By Obinna Chima
Nigeria’s benchmark Monetary Policy Rate (MPR) has been predicted to rise by 200 basis points to 13.5 per cent in 2021, up from the 11.5 per cent it is presently.
Bloomberg Economics made the prediction in the media outfit’s quarterly guide titled: “Ultra-Low Interest Rates Are Here to Stay: 2021 Central Bank Guide,” obtained yesterday.
It pointed out that the Central Bank of Nigeria (CBN) has been under pressure to aid the recovery of the economy that’s in recession, even after a 200 basis points cut of the MPR in 2020.
However, it stated that inflation at 34-month high and a currency that had to be devalued three times in 2020, “complicates the outlook for monetary policy.”
“Nigeria’s system of multiple exchange rates and curbs on dollar access have been key drivers of inflation and a drag on economic growth, with importers resorting to the more expensive parallel market to get hard currency.
“Central Bank Governor Godwin Emefiele and Finance Minister Zainab Ahmed have said they would seek a more flexible and unified naira. Still, there is no timeline for this yet and the IMF and World Bank said in December authorities should speed up these reforms to support the economy.
“Inflation will remain at double digits if the central bank doesn’t reform monetary policy to focus on price stability, and easing is unlikely to give any additional boost to output, according to the IMF. Bloomberg Economics’ forecast for end of 2021: 13.5 per cent.”
Commenting on the outlook for Nigeria, Bloomberg Economics’ Boingotlo Gasealahwe said: “Nigeria’s inflation rate continues to surge, and has been stuck above the central bank target range for the past five years. However, the Central Bank of Nigeria has overlooked the recent uptick, choosing instead to support the economy with a 200 basis point interest rate cut.
“We expect it to hike rates again this year, when the recovery has gathered pace and the policy focus shifts back to inflation.”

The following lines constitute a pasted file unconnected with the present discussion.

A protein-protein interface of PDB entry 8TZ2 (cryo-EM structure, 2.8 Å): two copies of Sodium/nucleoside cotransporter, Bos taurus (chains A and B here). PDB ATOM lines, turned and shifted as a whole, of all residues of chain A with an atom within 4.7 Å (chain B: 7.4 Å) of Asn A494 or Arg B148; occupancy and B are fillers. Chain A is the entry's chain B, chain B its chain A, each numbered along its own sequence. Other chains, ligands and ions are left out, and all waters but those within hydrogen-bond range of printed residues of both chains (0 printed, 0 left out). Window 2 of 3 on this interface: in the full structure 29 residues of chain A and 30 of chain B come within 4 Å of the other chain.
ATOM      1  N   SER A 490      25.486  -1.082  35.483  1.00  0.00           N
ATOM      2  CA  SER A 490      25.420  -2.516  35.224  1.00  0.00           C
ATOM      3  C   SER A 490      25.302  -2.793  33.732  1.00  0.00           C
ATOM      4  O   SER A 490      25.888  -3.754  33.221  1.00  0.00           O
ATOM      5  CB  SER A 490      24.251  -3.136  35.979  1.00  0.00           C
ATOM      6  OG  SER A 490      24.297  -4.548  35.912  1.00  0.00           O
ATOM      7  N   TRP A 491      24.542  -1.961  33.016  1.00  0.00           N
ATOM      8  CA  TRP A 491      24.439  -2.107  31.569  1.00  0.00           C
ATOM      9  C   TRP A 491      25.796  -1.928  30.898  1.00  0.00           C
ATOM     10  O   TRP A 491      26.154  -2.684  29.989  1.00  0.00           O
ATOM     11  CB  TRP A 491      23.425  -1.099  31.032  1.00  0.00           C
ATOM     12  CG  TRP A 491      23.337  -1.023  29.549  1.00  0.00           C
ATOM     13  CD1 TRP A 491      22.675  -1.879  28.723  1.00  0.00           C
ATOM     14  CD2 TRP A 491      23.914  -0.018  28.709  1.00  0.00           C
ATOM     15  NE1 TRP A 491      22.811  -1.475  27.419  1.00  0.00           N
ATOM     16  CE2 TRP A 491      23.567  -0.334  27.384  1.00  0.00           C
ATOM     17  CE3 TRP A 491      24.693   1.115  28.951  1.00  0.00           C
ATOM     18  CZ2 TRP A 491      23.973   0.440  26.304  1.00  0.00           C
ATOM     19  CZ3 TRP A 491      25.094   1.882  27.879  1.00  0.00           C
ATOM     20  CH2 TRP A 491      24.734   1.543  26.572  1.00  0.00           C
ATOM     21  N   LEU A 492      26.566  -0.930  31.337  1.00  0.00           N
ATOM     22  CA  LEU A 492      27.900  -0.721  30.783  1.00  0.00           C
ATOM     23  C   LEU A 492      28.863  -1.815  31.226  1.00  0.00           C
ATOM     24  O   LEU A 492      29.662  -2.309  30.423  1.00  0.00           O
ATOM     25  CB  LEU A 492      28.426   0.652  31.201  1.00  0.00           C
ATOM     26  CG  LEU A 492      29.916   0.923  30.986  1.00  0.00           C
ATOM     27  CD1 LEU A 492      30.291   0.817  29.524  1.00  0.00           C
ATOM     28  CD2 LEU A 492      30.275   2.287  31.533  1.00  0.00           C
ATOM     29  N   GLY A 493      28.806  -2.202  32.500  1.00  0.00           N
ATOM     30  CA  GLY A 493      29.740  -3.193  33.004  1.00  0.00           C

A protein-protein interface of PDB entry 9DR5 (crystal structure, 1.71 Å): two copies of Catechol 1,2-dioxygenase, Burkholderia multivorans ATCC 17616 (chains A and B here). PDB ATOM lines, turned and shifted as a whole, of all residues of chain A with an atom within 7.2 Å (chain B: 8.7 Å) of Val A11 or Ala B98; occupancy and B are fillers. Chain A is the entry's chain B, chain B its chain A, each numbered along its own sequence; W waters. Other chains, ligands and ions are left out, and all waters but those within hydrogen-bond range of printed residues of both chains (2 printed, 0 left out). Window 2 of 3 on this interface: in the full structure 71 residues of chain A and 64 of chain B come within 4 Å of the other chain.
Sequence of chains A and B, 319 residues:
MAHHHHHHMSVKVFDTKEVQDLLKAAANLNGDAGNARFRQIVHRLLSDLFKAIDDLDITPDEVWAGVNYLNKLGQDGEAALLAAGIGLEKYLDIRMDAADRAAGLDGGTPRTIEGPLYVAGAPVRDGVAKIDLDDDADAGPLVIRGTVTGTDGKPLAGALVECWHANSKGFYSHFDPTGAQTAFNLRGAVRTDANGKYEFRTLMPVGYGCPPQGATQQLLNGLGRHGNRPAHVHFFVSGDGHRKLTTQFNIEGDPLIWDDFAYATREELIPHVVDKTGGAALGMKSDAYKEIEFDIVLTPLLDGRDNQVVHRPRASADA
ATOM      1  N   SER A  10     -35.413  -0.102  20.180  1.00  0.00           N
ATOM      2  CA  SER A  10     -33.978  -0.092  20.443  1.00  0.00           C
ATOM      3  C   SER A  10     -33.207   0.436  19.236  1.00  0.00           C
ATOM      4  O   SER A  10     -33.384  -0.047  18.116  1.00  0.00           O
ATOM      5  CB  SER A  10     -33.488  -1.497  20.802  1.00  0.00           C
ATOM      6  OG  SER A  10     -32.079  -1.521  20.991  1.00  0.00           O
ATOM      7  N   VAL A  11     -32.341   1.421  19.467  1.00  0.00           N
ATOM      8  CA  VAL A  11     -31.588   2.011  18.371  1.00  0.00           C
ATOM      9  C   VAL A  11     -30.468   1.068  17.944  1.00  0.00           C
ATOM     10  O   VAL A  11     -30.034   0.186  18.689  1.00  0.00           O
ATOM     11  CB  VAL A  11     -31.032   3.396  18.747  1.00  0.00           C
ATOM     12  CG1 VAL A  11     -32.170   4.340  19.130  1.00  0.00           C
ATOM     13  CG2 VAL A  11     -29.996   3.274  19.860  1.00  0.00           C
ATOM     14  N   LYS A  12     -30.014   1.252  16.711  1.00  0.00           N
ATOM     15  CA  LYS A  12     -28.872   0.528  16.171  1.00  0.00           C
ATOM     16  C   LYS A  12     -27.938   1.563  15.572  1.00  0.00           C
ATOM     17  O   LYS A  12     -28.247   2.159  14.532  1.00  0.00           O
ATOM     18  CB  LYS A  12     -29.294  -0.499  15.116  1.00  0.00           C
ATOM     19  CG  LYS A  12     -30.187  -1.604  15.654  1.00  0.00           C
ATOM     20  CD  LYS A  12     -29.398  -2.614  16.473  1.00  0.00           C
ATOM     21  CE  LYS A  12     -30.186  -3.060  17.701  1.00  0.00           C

Globally, the report stated that central banks are set to spend 2021 maintaining their ultra-easy monetary policies even with the global economy expected to accelerate away from last year’s coronavirus-inflicted recession.
Bloomberg’s quarterly review of monetary policy that covers 90 per cent of the world economy predicted that no major western central bank would hike interest rates this year.
But, China, India, Russia and Mexico were among those predicted to cut their benchmarks even further. However, it stated that only Argentina and Nigeria were expected to raise rates.
The assumption was that central bankers would want to guarantee that recovery is safe before they even start to consider tightening policy.
It noted that continued uncertainty over the path of the virus along with elevated unemployment and weak inflation would be the main reasons for waiting, adding that even if inflation makes a comeback this year, central banks will likely try to look through it.
“In the Great Financial Crisis, central banks were the only show in town. In the Covid-19 recession, they are warm up acts for ministries of finance delivering massive fiscal stimulus and healthcare systems delivering the vaccine. Looking forward, the main challenge will be exiting extreme stimulus without disrupting financial stability,” Tom Orlik of Bloomberg Economics stated.